Study Explores Food-Allergy Market
As many as 84 million Americans suffer from food allergies, sensitivities or intolerance, and the amount they spend on foods that cater to their health needs will rise 17 percent this year, according to Packaged Facts. By 2008, sales of food allergy and intolerance products could reach $3.9 billion. The New York-based market research firm looked at four categories: dairy and dairy-alternative products; baked goods, flour and pasta; peanut and tree nut-alternative products; and infant formula and baby food. But Acquisitions Editor Don Montuori noted that less-studied substances, including sweeteners, food coloring and preservatives, also can trigger reactions. ?As more Americans learn to connect their unexplained headaches, rashes and other conditions with the consumption of the substances listed above, food marketers may find that a growing number of consumers are avoiding foods containing these ingredients and seeking alternatives.?
Lactose intolerance keeps an estimated 30 million to 50 million Americans, including as many as 75 percent of African-Americans and 90 percent of Asian-Americans, from effectively digesting the most common milk sugar, according to the National Institutes of Health. The University of Maryland Center for Celiac Research estimates that one in 150 Americans has celiac disease.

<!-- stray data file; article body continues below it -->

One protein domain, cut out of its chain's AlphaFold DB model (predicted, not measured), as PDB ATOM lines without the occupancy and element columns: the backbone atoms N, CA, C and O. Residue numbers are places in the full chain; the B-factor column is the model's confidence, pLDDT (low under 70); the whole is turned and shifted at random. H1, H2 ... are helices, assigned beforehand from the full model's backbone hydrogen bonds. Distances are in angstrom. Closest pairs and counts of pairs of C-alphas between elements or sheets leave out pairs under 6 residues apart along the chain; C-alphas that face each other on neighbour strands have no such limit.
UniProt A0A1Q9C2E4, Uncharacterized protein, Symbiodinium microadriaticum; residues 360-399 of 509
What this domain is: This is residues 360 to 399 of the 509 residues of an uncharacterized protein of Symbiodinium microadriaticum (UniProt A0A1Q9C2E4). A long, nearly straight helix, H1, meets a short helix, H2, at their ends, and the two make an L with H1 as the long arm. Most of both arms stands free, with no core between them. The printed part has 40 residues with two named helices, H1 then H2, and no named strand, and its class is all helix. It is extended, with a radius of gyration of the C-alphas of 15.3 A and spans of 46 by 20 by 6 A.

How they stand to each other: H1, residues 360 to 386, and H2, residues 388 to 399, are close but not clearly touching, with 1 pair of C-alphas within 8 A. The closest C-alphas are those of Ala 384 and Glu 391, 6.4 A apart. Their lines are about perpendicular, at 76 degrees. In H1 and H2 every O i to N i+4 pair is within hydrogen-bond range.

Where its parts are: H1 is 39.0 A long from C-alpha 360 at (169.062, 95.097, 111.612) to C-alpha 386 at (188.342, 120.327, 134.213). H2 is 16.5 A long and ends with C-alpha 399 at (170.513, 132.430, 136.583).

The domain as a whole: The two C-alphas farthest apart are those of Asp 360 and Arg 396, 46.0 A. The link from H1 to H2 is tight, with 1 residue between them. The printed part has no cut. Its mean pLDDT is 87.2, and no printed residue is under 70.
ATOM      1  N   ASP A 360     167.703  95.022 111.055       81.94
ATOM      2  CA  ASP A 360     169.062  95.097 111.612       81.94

What a Friend We Have in Cheeses
A new study shows that Americans are not only eating more cheese and higher-quality cheese but also are increasingly choosing high-quality cheese that is made in this country.
Specialty cheese consumption nearly doubled in the United States between 1994 and 2003, when 815 million pounds of it were snarfed up at a market value of $6.4 billion. Research found more than 350 artisan and farmstead cheesemakers around the country, most of them in California, Wisconsin and the New England states.
Total U.S. cheese consumption grew 15 percent in the last decade to 8.8 billion pounds last year, with a market value of nearly $40 billion. ?Specialty cheese has been a catalyst for industry growth,? said Nancy Fletcher of the California Milk Advisory Board, which sponsored the study. The cheese consumption trends study was conducted by J/D/G Consulting of Delray Beach, Fla.
Natural Foods Merchandiser volume XXV/number 11/p. 16